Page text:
Technological advancements notwithstanding, I’ve always felt that modern macOS software should take cues from classic window layering policy in Mac OS and Mac OS X.
John Siracusa, writing on his blog:
In classic Mac OS, when you click on a window that belongs to an application that’s not currently active, all the windows that belong to that application come to the front. In Mac OS X and macOS, only the window that you clicked comes to the front.
I’ve gotten so used to macOS’s window layering policy that I haven’t given the previous behavior much thought. But now when I think of it, I would definitely prefer bringing all of the app’s windows to the foreground when clicking a single window.
Sadly, macOS Catalina’s lack of support for 32-bit apps finally killed the last of the apps that implemented this feature. I was alone in a cold, barren world where I had to click on a Dock icon to switch to an app and bring all its windows to the front.
Enter Front and Center:
Front and Center is a trivial app—so trivial that I was afraid it would be rejected for its limited functionality. But when running, it is used literally hundreds of times a day. And I obviously found it so essential that I was willing to help bring it into existence myself.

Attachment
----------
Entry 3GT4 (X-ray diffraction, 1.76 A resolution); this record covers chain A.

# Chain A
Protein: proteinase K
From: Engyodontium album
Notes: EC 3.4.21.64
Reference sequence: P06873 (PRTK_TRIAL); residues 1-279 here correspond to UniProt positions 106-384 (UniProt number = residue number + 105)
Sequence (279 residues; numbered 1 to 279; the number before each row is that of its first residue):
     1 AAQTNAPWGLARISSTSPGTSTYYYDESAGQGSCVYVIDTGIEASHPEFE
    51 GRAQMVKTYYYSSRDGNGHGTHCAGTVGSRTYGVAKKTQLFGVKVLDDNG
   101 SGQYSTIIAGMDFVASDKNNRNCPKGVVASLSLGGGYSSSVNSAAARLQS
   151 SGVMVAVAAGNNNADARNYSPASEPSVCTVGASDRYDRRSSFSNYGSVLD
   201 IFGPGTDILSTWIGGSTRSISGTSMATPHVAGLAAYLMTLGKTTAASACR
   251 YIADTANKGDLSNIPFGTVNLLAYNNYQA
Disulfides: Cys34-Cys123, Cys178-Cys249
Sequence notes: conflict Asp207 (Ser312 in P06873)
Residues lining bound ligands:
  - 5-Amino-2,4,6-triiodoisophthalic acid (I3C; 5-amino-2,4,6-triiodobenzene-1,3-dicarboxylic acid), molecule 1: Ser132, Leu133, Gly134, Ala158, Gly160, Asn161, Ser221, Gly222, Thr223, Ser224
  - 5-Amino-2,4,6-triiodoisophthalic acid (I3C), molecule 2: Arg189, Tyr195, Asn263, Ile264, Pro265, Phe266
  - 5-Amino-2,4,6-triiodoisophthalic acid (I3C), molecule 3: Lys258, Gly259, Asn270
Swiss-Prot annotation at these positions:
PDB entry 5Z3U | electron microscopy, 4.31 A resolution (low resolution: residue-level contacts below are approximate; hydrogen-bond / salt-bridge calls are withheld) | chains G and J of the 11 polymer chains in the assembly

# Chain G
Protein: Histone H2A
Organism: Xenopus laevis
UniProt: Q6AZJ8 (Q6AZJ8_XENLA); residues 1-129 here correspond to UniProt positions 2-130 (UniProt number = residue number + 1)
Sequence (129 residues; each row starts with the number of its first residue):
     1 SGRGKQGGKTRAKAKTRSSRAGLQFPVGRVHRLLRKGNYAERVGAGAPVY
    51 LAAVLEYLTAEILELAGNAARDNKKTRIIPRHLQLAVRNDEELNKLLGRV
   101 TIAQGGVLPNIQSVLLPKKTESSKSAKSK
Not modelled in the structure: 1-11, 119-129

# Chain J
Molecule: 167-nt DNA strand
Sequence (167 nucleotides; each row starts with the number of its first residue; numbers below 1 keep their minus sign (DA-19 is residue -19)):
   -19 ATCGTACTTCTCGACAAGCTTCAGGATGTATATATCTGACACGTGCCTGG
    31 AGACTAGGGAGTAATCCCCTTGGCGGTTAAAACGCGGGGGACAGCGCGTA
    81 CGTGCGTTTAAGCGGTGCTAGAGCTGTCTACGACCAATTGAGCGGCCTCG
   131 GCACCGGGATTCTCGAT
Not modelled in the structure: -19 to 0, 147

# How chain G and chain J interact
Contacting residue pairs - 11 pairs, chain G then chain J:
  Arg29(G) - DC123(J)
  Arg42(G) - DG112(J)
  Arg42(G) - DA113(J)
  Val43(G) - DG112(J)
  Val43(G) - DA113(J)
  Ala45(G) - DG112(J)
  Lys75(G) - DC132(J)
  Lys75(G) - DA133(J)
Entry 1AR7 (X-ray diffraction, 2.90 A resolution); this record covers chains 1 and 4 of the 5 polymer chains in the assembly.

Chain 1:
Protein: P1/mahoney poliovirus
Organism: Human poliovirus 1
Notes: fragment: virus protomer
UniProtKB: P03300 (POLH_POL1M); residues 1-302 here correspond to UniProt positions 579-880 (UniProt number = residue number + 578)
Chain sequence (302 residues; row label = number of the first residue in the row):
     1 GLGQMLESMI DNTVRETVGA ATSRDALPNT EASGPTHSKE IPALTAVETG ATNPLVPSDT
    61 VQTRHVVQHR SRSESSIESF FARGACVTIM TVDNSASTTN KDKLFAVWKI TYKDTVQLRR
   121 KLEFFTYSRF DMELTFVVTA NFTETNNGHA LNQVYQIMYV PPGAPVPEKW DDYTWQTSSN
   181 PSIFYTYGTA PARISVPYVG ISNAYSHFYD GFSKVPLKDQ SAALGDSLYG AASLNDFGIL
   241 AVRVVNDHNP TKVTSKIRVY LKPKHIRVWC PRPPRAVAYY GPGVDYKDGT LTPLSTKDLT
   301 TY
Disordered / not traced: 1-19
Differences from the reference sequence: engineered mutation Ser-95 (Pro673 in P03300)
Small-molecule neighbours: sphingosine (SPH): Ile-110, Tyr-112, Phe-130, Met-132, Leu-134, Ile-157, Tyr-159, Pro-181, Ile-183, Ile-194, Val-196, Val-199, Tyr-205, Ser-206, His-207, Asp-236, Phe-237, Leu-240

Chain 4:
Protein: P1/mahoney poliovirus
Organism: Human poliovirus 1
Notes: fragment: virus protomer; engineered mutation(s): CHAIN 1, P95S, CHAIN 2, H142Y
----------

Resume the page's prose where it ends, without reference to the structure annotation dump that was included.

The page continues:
The app works exactly as advertised and can be customized to your liking.
For instance, you can temporarily override classic window layering behavior by putting the app in Modern mode, in which only the clicked window comes to the front. In either mode, Shift-click on a window to get the opposite of the chosen behavior.
My particular style of window management leans heavily on the classic behavior. I also appreciate the Mac OS X behavior in certain circumstances, so I was delighted to find apps that enable both behaviors, using shift-click to override the default.
If you’re someone who loves interleaved windows in macOS, this app may not be for you. But if you really want all the windows of a single app to come to the front, you’re wholeheartedly recommended to give Front and Center a try.